Convening on campus for the first time in two years, the 2022 Michigan Geophysical Union Symposium brought student and faculty researchers together to share their work at the Michigan League.
Held each spring, the annual symposium is entirely student-run, and it is sponsored by the University of Michigan Departments of Climate and Space Sciences and Engineering, and Earth and Environmental Sciences.
Many students received awards for their exceptional research projects and presentations at MGU 2022. Among the students honored, Natasha Dacic, a doctoral student in the College of Engineering’s Department of Climate and Space Sciences and Engineering, was recognized as the runner-up for the best talk of the symposium.
The complete list of MGU 2022 award winners includes:
- Best Talk: Sydney Gable, LSA Earth and Environmental Sciences
- Best Talk Runner-up: Natasha Dacic, COE Department of Climate and Space Sciences and Engineering
- Best Poster: A tie between Cameron Tripp and Emma Rieb, both of LSA Earth and Environmental Sciences
- Best Poster Runner-up: Lauren Hart, LSA Ecology and Evolutionary Biology
- Best Undergrad Research Projects: Samantha Davies, Cecilie Philips, Helena Nitschky; LSA Earth and Environmental Sciences
- Audience Favorite Award for Talk: Cecilia Howard, LSA Earth and Environmental Sciences
- Audience Favorite Awards for Poster: Charles Kotila’s poster in the morning session, LSA Ecology and Evolutionary Biology; and Sanna El-Sayed’s poster in the afternoon session, LSA Museum of Paleontology
Live talks given by students in the Department of Climate and Space Sciences and Engineering covered research including:
- “Using airborne observations over the U.S. corn belt to quantify N2O emissions and evaluate underlying controlling processes,” by Natasha Dacic, Genevieve Plant, Tom Sullivan, of the Scientific Aviation, Inc. in Boulder, Colo., and Eric A. Kort
- “The elusive theta aurora: how to reproduce unique auroral forms in simulations of the Earth’s magnetic field,” by Shannon Hill and Tuija Pulkkinen
- “How did a mild geomagnetic storm deorbit 40 Starlink satellites?” by Austin Brenner, Matti Ala-Lahti, and Tuija Pulkkinen
Representing the Department of Climate and Space Sciences and Engineering in the poster sessions, the research projects included:
- “A comparison of MODIS and tower-based eddy covariance gross primary productivity estimates in the Peruvian Amazon,” by Kira J. Biener, U-M Department of Climate and Space Sciences and Engineering; Julio V. Urbina, School of Electrical Engineering and Computer Science, The Pennsylvania State University, State College; Jose D. Fuentes, Department of Meteorology and Atmospheric Science, The Pennsylvania State University, State College; and Chris E. Forest, Department of Meteorology and Atmospheric Science, The Pennsylvania State University, State College
- “Investigating plume surface interactions (PSI) on the Moon from the Apollo missions to future lunar missions,” by Ariana Bueno, U-M Department of Climate and Space Sciences and Engineering & Department of Applied Physics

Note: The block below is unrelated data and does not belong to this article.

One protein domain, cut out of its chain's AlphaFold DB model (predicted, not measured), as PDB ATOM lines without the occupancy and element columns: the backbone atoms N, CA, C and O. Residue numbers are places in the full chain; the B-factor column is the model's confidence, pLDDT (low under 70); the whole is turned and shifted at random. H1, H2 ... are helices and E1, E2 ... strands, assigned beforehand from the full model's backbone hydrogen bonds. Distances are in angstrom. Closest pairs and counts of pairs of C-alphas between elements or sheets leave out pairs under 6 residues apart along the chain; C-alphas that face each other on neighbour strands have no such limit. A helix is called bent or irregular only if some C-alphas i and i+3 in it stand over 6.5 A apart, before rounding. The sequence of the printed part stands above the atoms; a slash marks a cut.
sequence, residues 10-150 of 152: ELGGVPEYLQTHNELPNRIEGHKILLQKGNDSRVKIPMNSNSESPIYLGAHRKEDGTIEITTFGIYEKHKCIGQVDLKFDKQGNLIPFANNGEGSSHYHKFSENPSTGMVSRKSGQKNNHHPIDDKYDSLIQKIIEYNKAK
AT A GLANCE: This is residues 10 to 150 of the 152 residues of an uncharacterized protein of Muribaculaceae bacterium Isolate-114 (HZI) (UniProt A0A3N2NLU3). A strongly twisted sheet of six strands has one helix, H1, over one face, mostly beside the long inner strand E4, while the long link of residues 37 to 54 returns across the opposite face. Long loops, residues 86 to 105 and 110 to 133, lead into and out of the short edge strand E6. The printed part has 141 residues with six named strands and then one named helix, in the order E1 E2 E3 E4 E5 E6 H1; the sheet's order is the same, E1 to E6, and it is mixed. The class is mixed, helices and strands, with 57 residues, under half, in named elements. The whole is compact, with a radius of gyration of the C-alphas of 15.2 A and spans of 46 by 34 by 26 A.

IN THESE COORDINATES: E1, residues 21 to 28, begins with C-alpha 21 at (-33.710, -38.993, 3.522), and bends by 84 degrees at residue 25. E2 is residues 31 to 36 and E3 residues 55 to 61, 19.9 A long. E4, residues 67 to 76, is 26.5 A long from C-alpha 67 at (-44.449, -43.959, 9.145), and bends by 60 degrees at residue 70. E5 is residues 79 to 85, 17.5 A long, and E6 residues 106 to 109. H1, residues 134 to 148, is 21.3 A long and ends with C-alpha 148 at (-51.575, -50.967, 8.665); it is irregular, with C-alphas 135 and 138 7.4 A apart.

- “Separation of spacecraft noise from geomagnetic field observations through density-based cluster analysis and compressive sensing,” by Alex Hoffmann and Mark Moldwin, U-M Department of Climate and Space Sciences and Engineering
- “Improved representation of the relationship between soil moisture and soil NOx emissions,” by Daniel Huber, Allison Steiner, and Eric Kort, U-M Department of Climate and Space Sciences and Engineering
- “Modeling and quantifying the dry deposition of phosphorus in the Great Lakes region,” by Oriol Lunia and Allison Steiner, Department of Climate and Spaces Sciences and Engineering
- “Solar cycle, seasonal, and spatial variability of Mars’ upper atmosphere: MAVEN measurements and numerical model simulations,” by Collin Payne, U-M Department of Climate and Space Sciences and Engineering; Stephen Bougher, U-M Department of Climate and Space Sciences and Engineering; Ed Thiemann Laboratory for Atmospheric and Space Physics, University of Colorado, Boulder, Colo.; Erdal Yiğit, Department of Physics, George Mason University, Fairfax, Va.; Federico Gasperini, High Altitude Observatory, National Center for Atmospheric Research, Boulder, Colo.
- “Utilizing electron heat flux to improve IMF polarity specification for validation of the WSA model,” by Elizabeth Wraback, U-M Department of Climate and Space Sciences and Engineering; and Nick C. Arge, NASA Goddard Space Flight Center, Greenbelt, Md.
MGU is a friendly forum designed to showcase and reward outstanding student research in various aspects of Earth, oceanic, atmospheric, and space sciences, as well as foster interdepartmental dialogue and camaraderie. All faculty, staff, graduate, and undergraduate students are encouraged to attend to learn about the exciting research that is taking place in the science community at the University of Michigan.
The 19th Annual Michigan Geophysical Union Symposium is slated for Thursday, April 13, 2023,at the Michigan League in Ann Arbor, Mich. Graduate students who are interested in supporting the conference are encouraged to join the student-run committee by contacting their departments.